As we find more, we will share them with you! All our support!


The Coronavirus- Keeping Your Children Emotionally Safe During This Difficult Time

March 16th, 2020

    By now most parents and schools have been sent many emails from various sources concerning COVID-19. The CDC and HealthyChildren.org have accurate and helpful information on their websites about preventing the spread of the virus. I will leave those links in the references down below (:

    Adults are worried and sometimes panicked right now and the main topic of most conversations is about the virus. In childcare centers that have remained opened, many of them are losing half their staff who feel signs of sickness and are afraid to come to work. Others have closed down with no pay compensation to the teachers. Everyone is stressed out right now... and our children are too. 

    The Harvard Center on the Developing Child (2020) calls this type of stress 'tolerable stress" and it could be affecting our children more than we realize. We pass our stress onto them. This can affect their own health and behavior  as they struggle to cope with what is going on around them. There's good news though! "Tolerable stress" doesn't have to turn into what is called "toxic stress" (CDCHU, 2020). We can keep our children safe and talk to them about the the virus in ways that do not feel scary or worrisome (CDC, 2019). Here are a few ideas (:

1. Make health and hygiene activities fun, using hand washing songs as a way to encourage children to wash their hands for at least 20 seconds. Remember, the more lather you make the more germs will get washed down the drain! The NEW York Times has a great article on this! See the link below.

2. Avoiding watching or listening to the news in front of young children at this time. Be cautious of your conversations with other adults. Talking of sickness and death in front of young children can be confusing and scary.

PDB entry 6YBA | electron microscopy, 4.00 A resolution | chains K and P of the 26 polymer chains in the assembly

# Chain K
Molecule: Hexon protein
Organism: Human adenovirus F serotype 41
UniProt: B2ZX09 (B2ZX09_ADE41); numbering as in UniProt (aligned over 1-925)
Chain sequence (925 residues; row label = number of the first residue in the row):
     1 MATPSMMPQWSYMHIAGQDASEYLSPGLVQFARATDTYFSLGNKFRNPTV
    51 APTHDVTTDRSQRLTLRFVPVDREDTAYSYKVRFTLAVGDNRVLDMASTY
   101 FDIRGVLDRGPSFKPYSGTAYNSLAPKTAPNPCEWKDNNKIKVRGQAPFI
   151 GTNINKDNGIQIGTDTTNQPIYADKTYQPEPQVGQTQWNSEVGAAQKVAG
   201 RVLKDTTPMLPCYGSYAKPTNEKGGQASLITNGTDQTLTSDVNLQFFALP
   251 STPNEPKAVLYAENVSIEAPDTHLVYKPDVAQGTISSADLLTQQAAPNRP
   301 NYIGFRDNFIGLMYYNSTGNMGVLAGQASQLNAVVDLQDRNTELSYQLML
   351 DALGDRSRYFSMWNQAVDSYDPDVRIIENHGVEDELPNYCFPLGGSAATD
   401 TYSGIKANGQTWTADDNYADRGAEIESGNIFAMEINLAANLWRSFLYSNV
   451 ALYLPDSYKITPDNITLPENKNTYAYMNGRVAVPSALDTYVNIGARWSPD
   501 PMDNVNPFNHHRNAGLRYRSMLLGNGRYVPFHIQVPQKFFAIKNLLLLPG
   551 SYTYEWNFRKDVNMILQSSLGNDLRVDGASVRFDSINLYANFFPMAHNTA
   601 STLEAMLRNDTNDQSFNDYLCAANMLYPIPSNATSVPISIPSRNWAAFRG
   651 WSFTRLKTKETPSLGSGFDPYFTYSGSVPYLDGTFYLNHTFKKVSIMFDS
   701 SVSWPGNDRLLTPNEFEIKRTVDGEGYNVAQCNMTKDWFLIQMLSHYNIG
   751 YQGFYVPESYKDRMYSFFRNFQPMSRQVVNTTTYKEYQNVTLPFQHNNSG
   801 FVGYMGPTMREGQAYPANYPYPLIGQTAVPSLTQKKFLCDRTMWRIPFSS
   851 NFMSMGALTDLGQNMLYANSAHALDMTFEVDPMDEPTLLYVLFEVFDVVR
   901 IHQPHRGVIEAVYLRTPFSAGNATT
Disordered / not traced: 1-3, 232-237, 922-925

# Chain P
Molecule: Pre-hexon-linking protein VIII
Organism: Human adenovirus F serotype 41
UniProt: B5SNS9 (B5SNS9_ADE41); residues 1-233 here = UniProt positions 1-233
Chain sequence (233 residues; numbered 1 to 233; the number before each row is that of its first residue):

3. Be calm and assure them you will keep them safe and healthy. 

4. Get them outdoors to get some fresh air and have some fun. And join in that fun! Exercise is a great way to combat stress and depression for people of all ages (HHP, 2020).

5. Let your children help you cook!  Many families tell me they are eating at home and avoiding restaurants at this time. If you are planning on cooking meals at home, this is a great way to get little ones to eat healthy. 

     Reach out to us for more information and ideas for coping with the virus. Stay safe, healthy and happy.


Resources:

(2020). Retrieved from https://developingchild.harvard.edu/resources/the-brain-architects-podcast-toxic-stress-protecting-the-foundation/

Center for Disease Control. (2020, March 9). Talking with Children About Coronavirus Disease 2019. Retrieved from CDC.gov: https://www.cdc.gov/coronavirus/2019-ncov/community/schools-childcare/talking-with-children.html

Center on the Developing Child at Harvard University. (2020, March 16). Stress. Retrieved from Harvard Center on the Developing Child: https://developingchild.harvard.edu/?s=stress

Harvard Medical School. (2020, March 16). Retrieved from Harvard Health Publishing: https://www.health.harvard.edu/staying-healthy/exercising-to-relax

New York Times. (2020, March 13). New York Times. Retrieved from nytimes.com: https://www.nytimes.com/2020/03/13/health/soap-coronavirus-handwashing-germs.html